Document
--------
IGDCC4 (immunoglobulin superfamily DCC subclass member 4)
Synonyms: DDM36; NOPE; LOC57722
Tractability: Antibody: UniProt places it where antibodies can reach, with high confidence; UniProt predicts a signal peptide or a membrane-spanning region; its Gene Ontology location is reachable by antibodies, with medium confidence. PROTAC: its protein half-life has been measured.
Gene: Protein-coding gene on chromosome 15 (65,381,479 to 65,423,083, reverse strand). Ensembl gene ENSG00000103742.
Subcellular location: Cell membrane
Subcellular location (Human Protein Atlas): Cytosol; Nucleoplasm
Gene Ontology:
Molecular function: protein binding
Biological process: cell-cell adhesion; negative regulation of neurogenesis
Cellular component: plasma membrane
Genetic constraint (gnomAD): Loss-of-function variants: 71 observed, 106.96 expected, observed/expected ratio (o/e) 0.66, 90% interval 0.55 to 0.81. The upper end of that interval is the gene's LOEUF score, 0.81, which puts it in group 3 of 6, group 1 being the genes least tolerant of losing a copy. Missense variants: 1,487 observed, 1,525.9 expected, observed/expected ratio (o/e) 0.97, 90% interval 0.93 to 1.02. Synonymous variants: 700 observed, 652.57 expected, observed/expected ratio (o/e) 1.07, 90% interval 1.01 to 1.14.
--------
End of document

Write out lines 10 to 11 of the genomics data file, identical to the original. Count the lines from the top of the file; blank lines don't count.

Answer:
Cellular component: plasma membrane
Genetic constraint (gnomAD): Loss-of-function variants: 71 observed, 106.96 expected, observed/expected ratio (o/e) 0.66, 90% interval 0.55 to 0.81. The upper end of that interval is the gene's LOEUF score, 0.81, which puts it in group 3 of 6, group 1 being the genes least tolerant of losing a copy. Missense variants: 1,487 observed, 1,525.9 expected, observed/expected ratio (o/e) 0.97, 90% interval 0.93 to 1.02. Synonymous variants: 700 observed, 652.57 expected, observed/expected ratio (o/e) 1.07, 90% interval 1.01 to 1.14.